Asked about the move to allow greater investment into the multibrand retail sector, Chidambaram said the government has taken steps to make India more attractive for Foreign Direct Investment.
FDI limits have been increased in several sectors, including retail and telecom, and restrictions in the banking sector have been eased.
“Policy in India is clear and that is the reason we have been able to attract consistently strong FDI flows that total $309 billion since April 2000,” said the finance minister.
The policy on FDI in the retail sector requires initial local sourcing. Many products that will be sold in these multibrand retail stores can be — and in fact are being — produced in India, he added.
Responding to a question about incentives for Saudi investors, he said some of the investor-friendly decisions by the Indian Cabinet Committee on Investments had already started showing results. “About 287 projects involving investments of about $100 billion have already been facilitated,” said Chidambaram.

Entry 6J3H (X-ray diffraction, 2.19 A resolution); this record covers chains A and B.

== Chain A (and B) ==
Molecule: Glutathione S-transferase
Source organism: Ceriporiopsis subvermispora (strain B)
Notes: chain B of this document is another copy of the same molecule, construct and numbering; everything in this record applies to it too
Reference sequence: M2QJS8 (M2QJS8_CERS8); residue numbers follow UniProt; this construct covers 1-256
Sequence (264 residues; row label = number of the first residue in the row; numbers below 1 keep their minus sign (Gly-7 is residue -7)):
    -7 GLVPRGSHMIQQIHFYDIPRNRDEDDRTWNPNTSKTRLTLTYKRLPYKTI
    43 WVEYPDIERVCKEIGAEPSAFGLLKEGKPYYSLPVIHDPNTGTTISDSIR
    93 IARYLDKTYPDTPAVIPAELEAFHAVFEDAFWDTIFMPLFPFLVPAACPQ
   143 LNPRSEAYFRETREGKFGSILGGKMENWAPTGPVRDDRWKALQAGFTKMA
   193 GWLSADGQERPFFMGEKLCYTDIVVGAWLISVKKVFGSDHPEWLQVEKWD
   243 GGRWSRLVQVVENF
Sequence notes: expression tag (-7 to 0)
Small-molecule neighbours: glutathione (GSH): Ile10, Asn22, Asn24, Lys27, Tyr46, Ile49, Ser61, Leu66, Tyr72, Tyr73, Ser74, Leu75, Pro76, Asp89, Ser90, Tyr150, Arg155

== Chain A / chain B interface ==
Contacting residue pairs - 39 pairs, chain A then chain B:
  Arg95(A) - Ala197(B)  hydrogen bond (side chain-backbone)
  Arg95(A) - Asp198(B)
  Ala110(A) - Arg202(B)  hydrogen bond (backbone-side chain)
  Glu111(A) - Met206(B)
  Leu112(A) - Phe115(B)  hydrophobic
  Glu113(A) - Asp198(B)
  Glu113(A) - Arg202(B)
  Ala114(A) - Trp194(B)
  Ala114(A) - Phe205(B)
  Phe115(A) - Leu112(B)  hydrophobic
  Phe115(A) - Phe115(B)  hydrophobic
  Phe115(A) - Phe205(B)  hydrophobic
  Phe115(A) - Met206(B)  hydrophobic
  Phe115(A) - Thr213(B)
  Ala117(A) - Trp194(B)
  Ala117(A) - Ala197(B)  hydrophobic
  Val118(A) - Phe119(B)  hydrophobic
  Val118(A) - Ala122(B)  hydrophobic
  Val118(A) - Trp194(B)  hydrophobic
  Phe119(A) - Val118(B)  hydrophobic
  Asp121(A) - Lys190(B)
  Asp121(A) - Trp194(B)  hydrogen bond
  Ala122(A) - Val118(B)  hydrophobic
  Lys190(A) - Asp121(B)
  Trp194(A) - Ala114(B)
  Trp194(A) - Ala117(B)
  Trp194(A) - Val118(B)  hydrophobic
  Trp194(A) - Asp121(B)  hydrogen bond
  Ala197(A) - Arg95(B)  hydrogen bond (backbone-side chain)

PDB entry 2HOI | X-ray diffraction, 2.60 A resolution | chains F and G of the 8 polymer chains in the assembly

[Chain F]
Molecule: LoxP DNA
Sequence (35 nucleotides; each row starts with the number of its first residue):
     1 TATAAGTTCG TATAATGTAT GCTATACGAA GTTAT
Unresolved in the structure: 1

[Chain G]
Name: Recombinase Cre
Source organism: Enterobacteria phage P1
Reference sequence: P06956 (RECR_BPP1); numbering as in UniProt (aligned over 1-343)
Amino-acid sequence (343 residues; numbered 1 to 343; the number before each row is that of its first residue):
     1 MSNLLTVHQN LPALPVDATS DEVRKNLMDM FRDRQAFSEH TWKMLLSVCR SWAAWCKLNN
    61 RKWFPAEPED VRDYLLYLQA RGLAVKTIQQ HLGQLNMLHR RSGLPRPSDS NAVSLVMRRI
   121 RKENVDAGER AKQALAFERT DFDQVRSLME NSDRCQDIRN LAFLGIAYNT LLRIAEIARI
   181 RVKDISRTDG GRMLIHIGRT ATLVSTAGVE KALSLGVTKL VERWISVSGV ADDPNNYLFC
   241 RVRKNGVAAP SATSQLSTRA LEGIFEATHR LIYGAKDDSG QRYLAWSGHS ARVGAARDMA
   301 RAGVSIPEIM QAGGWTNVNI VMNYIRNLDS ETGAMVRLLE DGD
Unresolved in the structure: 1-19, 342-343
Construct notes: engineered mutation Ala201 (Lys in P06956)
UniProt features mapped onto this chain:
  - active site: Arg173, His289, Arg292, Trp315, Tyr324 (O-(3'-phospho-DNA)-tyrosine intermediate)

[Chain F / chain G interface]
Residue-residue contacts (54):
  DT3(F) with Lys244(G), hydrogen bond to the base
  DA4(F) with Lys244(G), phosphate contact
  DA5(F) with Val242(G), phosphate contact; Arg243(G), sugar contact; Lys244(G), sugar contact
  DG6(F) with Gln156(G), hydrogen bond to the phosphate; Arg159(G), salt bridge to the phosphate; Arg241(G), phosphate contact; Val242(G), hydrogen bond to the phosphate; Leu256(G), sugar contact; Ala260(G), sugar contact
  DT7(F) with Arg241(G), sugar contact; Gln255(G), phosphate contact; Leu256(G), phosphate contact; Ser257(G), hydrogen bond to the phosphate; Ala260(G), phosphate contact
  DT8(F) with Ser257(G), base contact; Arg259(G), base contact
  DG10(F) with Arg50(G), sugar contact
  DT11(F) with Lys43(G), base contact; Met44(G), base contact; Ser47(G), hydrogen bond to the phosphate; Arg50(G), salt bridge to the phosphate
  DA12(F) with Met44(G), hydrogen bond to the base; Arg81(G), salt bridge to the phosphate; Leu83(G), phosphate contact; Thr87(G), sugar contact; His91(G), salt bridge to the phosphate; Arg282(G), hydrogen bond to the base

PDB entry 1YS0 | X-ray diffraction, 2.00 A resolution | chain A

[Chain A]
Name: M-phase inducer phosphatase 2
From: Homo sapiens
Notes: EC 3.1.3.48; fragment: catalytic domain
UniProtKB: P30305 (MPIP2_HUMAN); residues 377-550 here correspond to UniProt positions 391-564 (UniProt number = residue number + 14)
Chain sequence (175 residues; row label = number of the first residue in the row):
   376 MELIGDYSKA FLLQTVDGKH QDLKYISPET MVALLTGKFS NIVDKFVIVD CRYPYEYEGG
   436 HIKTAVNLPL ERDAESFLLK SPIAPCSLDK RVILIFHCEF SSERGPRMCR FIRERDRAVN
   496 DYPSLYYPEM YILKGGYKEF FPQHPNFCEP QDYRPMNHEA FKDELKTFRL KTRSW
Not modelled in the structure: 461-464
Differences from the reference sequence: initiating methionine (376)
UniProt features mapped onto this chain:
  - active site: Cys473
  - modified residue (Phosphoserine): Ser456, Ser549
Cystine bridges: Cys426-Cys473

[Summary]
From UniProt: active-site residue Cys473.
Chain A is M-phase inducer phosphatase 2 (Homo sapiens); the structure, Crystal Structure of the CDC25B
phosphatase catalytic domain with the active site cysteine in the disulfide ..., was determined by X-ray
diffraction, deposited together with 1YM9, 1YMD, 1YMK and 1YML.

The time taken to grant various approvals has improved considerably and once these projects go forward and come on stream, they will greatly add to the rate of growth, he said.
Asked about foreign businesses and corporate houses, which are worried about India’s tax rules and fear that new ways are being created to try to extract more taxes from them, he said he did not see any reason for such concerns.
All steps taken are consistent with international best practices and, in some cases, mirror the concerns being actively discussed by the OECD Organization for Economic Co-operation and Development (OECD).
“A developing country needs resources, especially tax revenues and I have stated that our policy is stable tax rates, clarity in the laws, a non-adversarial tax administration, and a fair and just dispute redressal mechanism,” he said.